1. Parable of the Sower. (2019). In Wikipedia. Retrieved from https://en.wikipedia.org/w/index.php?title=Parable_of_the_Sower&oldid=890842786
  2. Christian Persecution Today. (n.d.). Retrieved April 19, 2019, from Open Doors USA website: https://www.opendoorsusa.org/christian-persecution/
  3. Sermon on the Mount. (2019). In Wikipedia. Retrieved from https://en.wikipedia.org/w/index.php?title=Sermon_on_the_Mount&oldid=891837575
  4. Crusades. (2019). In Wikipedia. Retrieved from https://en.wikipedia.org/w/index.php?title=Crusades&oldid=893036588
  5. Could a Jury Convict You of Being a Christian? (n.d.). Retrieved April 19, 2019, from https://www.beliefnet.com/faiths/christianity/galleries/could-a-jury-convict-you-of-being-a-christian.aspx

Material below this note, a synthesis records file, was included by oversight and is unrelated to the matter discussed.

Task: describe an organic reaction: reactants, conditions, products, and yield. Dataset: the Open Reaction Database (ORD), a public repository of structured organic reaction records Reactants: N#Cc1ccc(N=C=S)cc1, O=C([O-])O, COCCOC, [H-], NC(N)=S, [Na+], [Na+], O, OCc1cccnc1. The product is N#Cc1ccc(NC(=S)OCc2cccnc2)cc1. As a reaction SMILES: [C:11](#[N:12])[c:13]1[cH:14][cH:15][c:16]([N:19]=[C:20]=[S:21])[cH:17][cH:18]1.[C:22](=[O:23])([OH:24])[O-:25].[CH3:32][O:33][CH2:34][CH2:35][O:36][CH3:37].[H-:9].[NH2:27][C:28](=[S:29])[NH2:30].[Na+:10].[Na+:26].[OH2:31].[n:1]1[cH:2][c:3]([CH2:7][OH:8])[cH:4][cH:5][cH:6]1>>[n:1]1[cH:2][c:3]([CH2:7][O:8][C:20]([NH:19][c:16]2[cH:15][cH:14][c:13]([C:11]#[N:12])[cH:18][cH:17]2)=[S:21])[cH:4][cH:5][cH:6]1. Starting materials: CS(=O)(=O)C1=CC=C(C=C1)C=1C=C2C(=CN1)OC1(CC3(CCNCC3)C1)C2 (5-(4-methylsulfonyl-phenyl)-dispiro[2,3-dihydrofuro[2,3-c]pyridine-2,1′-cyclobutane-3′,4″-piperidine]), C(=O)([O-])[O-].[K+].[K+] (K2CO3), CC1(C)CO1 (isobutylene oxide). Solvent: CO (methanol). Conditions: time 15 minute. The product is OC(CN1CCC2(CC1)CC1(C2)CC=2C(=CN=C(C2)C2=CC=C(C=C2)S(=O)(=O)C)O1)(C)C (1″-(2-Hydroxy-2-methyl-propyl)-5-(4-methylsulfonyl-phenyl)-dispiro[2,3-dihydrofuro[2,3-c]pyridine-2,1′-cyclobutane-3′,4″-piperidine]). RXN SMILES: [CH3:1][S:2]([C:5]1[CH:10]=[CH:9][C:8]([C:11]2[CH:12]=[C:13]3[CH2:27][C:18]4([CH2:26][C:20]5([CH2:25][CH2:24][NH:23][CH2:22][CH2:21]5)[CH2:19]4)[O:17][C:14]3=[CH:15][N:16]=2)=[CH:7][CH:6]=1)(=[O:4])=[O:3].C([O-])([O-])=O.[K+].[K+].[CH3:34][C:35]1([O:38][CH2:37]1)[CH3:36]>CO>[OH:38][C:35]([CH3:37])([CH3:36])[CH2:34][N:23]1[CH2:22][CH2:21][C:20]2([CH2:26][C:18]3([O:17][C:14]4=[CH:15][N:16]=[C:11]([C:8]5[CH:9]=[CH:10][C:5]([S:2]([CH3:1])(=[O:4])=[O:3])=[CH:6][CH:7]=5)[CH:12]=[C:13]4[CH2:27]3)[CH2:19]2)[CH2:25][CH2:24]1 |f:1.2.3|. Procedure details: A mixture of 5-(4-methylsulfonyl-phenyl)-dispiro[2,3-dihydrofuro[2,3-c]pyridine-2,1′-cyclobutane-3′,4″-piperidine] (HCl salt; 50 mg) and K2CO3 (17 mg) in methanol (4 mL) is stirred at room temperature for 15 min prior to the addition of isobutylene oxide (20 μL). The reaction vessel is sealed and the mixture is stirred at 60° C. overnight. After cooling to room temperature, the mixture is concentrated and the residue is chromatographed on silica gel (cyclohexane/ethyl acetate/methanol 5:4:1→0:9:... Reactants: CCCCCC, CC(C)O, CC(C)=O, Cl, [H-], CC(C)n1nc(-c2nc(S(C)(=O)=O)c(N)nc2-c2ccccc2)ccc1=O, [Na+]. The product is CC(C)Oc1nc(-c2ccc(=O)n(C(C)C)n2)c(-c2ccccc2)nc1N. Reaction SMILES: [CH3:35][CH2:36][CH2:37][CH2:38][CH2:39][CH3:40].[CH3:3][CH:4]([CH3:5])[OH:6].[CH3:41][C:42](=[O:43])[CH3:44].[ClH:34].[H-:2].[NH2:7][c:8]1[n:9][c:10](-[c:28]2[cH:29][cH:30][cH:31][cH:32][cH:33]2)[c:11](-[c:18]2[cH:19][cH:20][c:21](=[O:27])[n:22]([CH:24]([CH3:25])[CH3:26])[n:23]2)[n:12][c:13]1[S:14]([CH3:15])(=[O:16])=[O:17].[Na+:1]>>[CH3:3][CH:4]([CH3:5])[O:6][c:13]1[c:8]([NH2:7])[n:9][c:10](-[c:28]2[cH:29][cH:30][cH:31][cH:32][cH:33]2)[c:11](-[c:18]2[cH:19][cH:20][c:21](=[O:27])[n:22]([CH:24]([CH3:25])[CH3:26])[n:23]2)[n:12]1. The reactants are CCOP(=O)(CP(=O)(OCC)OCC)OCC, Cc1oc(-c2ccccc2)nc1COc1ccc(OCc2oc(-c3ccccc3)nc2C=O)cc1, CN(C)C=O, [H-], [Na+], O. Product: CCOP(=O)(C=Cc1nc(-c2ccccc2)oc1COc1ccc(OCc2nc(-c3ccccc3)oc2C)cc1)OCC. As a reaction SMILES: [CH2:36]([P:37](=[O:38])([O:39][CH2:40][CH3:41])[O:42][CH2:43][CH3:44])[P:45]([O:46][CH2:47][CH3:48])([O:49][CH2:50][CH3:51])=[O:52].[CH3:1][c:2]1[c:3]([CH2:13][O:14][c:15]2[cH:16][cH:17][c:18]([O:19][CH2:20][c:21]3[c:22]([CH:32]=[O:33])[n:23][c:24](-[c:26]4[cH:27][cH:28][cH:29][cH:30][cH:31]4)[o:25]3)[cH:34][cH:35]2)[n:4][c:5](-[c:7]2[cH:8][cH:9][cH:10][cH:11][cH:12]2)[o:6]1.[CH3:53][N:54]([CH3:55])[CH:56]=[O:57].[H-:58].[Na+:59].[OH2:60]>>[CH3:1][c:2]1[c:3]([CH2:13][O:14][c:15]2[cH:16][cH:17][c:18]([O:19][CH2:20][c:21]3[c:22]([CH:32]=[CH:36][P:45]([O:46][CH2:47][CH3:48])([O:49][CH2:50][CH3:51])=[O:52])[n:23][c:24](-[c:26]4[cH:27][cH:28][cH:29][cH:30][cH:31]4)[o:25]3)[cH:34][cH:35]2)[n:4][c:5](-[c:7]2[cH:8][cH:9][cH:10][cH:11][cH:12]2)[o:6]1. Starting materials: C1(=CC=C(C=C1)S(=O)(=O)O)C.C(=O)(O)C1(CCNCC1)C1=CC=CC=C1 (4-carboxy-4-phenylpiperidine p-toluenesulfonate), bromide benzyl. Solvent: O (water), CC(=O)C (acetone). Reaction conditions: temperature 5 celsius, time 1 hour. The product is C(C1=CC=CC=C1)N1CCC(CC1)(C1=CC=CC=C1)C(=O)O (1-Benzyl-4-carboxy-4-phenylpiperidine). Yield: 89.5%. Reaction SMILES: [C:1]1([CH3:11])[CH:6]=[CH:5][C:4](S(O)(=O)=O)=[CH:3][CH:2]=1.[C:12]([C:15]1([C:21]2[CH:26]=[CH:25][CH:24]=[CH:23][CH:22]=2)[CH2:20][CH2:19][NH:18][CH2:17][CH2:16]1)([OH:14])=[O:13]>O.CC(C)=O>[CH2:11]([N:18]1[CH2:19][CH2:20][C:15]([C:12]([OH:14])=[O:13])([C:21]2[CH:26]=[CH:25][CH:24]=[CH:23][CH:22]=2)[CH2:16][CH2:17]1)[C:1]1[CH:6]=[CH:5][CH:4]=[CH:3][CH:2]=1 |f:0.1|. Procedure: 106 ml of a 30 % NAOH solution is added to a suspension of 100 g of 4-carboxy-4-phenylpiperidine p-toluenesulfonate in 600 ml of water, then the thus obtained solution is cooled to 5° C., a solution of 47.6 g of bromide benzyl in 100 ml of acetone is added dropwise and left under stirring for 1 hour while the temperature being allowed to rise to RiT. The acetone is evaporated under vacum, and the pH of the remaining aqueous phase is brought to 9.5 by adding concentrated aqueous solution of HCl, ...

6. They’ll Know We Are Christians. (2018). In Wikipedia. Retrieved from https://en.wikipedia.org/w/index.php?title=They%27ll_Know_We_Are_Christians&oldid=840428865
  7. Barrett, L. (1998). Missional Church: A Vision for the Sending of the Church in North America: The People of God Sent on a Mission (D. L. Guder & G. R. Hunsberger, Eds.). Wm. B. Eerdmans Publishing.


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Pocket Share Jesus: Be a Digital Witness for Christ Copyright © 2023 by Wesley A. Fryer is licensed under a Creative Commons Attribution-NonCommercial 4.0 International License, except where otherwise noted.